The FTC Staff Report found that 49 of the settlements notified pursuant to the MMA related to “first filers” and that a number of the settlements included “pay-for-delay” agreements.

The FTC’s criticisms of these developments are becoming more strident. As stated by FTC Chairman Jon Liebowitz, when commented on the findings of the FTC Staff report:

Collusive deals to keep generics off the market are already costing consumers and taxpayers $3.5 billion a year in higher drug prices. The increasing number of these deals is a win-win proposition for the pharmaceutical industry, but a lose-lose for everyone else.
The FTC is calling for legislation to prohibit settlements which increase the cost of prescription drugs.

Gaviscon Original Liquid case

In late 2010, the OFT announced that it had reached a settlement with Reckitt Benckiser in relation to antitrust allegations that the company had used its dominance to prevent generic competition.

The OFT had alleged that Reckitt Benckiser had abused its dominant position in the market for alginate and antacid heartburn medicines by withdrawing and delisting Gaviscon Original Liquid from the NHS prescription system (equivalent to the Australian PBS).

The OFT alleged that the reason why Reckitt Benckiser delisted this product was in an effort to effectively force doctors to start prescribing another of its branded products called Gaviscon Advance Liquid, so as to keep generic products out of the market.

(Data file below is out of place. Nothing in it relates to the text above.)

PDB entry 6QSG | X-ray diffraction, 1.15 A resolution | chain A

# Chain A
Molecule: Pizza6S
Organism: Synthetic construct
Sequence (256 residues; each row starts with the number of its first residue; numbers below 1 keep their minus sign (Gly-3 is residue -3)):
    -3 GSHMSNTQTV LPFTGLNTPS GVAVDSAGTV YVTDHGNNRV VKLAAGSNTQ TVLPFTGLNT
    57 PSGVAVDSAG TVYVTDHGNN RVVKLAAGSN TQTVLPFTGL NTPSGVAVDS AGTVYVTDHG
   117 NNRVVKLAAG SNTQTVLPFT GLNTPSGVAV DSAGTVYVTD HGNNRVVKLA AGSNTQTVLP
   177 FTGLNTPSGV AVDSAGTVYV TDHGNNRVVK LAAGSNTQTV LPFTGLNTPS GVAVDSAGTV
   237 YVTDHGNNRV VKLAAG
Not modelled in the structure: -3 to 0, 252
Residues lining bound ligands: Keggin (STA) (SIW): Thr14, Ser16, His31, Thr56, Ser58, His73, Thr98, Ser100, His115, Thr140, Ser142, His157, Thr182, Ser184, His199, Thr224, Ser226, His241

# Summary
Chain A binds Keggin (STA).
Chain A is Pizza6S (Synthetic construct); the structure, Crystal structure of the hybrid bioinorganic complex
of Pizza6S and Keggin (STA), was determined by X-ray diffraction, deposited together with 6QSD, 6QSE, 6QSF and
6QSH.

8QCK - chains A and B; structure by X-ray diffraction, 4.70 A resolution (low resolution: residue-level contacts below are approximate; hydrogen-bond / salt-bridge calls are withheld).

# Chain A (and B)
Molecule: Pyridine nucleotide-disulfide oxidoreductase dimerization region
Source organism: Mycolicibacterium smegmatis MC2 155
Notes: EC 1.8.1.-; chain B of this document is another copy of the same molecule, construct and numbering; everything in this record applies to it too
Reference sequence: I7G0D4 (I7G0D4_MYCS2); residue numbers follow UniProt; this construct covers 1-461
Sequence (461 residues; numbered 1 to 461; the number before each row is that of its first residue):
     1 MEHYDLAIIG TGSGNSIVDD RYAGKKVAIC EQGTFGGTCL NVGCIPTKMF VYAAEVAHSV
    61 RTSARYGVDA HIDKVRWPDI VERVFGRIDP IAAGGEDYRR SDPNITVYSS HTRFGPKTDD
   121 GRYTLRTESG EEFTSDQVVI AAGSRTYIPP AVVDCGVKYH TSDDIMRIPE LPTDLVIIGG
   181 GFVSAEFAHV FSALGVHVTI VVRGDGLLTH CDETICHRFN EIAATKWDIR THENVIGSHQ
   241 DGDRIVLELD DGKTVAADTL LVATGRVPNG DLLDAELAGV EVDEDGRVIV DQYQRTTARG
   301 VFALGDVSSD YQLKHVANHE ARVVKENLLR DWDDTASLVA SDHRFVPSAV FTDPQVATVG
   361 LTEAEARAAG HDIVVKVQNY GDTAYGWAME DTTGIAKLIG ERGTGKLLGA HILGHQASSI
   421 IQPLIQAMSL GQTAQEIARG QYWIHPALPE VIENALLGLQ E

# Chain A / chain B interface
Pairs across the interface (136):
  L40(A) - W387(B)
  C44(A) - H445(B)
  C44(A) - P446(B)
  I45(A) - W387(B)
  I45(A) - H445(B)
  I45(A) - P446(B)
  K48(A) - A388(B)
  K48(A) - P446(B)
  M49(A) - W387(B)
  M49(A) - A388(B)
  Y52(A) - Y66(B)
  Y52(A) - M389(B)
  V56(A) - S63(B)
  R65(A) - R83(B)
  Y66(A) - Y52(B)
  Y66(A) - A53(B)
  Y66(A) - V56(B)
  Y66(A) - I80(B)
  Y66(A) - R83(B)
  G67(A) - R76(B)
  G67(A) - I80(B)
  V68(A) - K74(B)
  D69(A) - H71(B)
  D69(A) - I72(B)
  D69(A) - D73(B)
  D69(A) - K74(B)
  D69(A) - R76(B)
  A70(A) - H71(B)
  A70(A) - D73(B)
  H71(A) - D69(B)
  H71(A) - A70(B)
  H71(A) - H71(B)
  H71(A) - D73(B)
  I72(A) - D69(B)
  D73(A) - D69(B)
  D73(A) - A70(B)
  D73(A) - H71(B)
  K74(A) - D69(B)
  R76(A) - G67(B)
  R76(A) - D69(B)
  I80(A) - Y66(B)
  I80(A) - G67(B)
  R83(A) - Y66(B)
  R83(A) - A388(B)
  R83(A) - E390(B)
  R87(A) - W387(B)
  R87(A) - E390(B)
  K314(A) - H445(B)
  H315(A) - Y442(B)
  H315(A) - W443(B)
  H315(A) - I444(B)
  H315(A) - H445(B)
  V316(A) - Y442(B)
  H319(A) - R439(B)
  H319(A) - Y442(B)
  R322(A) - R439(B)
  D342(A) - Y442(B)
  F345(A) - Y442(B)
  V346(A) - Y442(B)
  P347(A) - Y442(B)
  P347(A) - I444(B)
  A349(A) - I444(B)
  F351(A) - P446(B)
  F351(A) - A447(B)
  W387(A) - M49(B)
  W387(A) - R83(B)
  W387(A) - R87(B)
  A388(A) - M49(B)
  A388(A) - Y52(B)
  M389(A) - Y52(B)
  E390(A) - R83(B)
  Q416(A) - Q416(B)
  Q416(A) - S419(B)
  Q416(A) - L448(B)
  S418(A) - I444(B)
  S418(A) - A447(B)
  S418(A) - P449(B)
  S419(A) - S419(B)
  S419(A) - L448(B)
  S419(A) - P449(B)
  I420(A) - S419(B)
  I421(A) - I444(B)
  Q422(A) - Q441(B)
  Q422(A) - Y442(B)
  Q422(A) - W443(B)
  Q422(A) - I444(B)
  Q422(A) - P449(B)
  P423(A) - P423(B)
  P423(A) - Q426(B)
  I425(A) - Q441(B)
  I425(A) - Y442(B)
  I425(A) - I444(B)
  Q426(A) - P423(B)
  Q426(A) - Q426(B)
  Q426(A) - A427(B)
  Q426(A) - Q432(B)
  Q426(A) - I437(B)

In other words, when a doctor entered the relevant search terms into their prescribing software, it was likely that the system would prompt the doctor to prescribe Gaviscon Advance Liquid, rather than Gaviscon Original Liquid. The difference between the products was that the patent for Gaviscon Advance Liquid had many years to run on its patent, whilst the patent for Gaviscon Original Liquid was soon to expire. This meant that because Gaviscon Advance Liquid was patent protected, the prescribing software would only show Gaviscon Advance Liquid and not a generic alternative.

As a result of this conduct, Reckitt Benckiser agreed to pay a fine of £10.2 million for breached of relevant competition laws in both the UK and Europe.


It is apparent that branded drug companies are devising new, more sophisticated and quite ingenious methods to prevent the outbreak of generic competition in drug markets. However, the question is whether antitrust and competition agencies, such as the ACCC, have the ability to detect such activities and take steps to reverse the anticompetitive effects of such conduct.

Clearly, in order to detect whether such conduct is occurring, the ACCC will need better market intelligence about patent settlements and PBS de-listings. One possibility which the ACCC may wish to consider is to push for the introduction of new legislation modelled on the US MMA, to create an obligation on drug companies to notify the ACCC of all drug patent settlements. Another possible early detection system for the ACCC to consider would be for it to enter into an administrative arrangement with the PBS so that it receives timely advice of all manufacturer initiated drug de-listings from the PBS.